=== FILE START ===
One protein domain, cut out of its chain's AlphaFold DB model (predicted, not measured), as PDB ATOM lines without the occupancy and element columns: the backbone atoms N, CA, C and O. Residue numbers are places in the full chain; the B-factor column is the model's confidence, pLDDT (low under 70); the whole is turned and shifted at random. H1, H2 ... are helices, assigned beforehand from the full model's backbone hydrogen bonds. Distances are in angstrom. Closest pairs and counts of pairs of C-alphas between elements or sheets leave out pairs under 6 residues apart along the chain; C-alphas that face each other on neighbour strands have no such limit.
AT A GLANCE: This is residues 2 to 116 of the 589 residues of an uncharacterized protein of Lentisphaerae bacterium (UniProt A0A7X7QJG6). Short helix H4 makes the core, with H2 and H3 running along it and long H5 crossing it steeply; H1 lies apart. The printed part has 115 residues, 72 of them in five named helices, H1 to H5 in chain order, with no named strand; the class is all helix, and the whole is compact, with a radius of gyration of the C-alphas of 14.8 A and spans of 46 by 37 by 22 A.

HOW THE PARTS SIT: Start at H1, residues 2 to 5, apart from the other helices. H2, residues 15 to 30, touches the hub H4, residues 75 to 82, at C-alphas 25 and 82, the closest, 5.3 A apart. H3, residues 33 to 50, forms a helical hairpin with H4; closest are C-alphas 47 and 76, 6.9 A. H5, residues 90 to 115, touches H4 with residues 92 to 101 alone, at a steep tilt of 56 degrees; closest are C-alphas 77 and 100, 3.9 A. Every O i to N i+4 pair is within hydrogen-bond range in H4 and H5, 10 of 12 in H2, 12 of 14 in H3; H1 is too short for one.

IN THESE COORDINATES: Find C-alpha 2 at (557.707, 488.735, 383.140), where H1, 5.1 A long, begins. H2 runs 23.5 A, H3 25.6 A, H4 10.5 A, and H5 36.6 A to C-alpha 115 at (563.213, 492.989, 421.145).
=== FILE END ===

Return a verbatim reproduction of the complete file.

One protein domain, cut out of its chain's AlphaFold DB model (predicted, not measured), as PDB ATOM lines without the occupancy and element columns: the backbone atoms N, CA, C and O. Residue numbers are places in the full chain; the B-factor column is the model's confidence, pLDDT (low under 70); the whole is turned and shifted at random. H1, H2 ... are helices, assigned beforehand from the full model's backbone hydrogen bonds. Distances are in angstrom. Closest pairs and counts of pairs of C-alphas between elements or sheets leave out pairs under 6 residues apart along the chain; C-alphas that face each other on neighbour strands have no such limit.
AT A GLANCE: This is residues 2 to 116 of the 589 residues of an uncharacterized protein of Lentisphaerae bacterium (UniProt A0A7X7QJG6). Short helix H4 makes the core, with H2 and H3 running along it and long H5 crossing it steeply; H1 lies apart. The printed part has 115 residues, 72 of them in five named helices, H1 to H5 in chain order, with no named strand; the class is all helix, and the whole is compact, with a radius of gyration of the C-alphas of 14.8 A and spans of 46 by 37 by 22 A.

HOW THE PARTS SIT: Start at H1, residues 2 to 5, apart from the other helices. H2, residues 15 to 30, touches the hub H4, residues 75 to 82, at C-alphas 25 and 82, the closest, 5.3 A apart. H3, residues 33 to 50, forms a helical hairpin with H4; closest are C-alphas 47 and 76, 6.9 A. H5, residues 90 to 115, touches H4 with residues 92 to 101 alone, at a steep tilt of 56 degrees; closest are C-alphas 77 and 100, 3.9 A. Every O i to N i+4 pair is within hydrogen-bond range in H4 and H5, 10 of 12 in H2, 12 of 14 in H3; H1 is too short for one.

IN THESE COORDINATES: Find C-alpha 2 at (557.707, 488.735, 383.140), where H1, 5.1 A long, begins. H2 runs 23.5 A, H3 25.6 A, H4 10.5 A, and H5 36.6 A to C-alpha 115 at (563.213, 492.989, 421.145).